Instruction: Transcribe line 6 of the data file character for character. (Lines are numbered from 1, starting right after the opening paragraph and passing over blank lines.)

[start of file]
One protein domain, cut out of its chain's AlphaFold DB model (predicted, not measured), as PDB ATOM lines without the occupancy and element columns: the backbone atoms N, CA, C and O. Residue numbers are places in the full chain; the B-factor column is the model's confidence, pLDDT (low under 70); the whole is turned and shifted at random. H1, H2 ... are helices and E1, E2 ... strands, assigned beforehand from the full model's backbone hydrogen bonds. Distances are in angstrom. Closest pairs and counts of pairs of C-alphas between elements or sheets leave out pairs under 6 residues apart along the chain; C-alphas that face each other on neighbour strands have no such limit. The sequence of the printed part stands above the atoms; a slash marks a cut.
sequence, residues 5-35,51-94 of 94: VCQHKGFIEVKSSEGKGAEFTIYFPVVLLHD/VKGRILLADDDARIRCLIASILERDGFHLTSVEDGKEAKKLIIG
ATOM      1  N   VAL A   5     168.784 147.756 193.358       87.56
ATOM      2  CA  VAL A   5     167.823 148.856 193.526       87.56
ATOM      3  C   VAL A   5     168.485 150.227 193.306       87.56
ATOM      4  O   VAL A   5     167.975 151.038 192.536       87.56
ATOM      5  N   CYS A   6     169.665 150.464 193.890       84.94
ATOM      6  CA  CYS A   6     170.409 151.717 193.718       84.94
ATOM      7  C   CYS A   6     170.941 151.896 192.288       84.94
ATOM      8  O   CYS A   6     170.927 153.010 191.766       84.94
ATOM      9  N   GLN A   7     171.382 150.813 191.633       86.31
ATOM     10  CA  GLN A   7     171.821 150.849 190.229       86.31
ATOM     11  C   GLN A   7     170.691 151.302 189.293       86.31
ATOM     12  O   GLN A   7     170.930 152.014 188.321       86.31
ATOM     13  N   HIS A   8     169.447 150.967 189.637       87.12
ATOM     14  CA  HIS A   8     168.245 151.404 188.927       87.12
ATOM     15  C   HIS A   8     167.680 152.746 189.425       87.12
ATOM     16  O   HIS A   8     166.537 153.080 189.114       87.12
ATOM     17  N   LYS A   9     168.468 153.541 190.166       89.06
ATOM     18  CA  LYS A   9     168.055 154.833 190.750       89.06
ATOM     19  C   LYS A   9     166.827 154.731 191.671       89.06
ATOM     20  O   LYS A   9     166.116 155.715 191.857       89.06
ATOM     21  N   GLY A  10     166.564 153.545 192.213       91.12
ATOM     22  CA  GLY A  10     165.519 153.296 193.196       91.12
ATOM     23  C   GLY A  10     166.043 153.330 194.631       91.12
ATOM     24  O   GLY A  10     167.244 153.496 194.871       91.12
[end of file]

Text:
ATOM      5  N   CYS A   6     169.665 150.464 193.890       84.94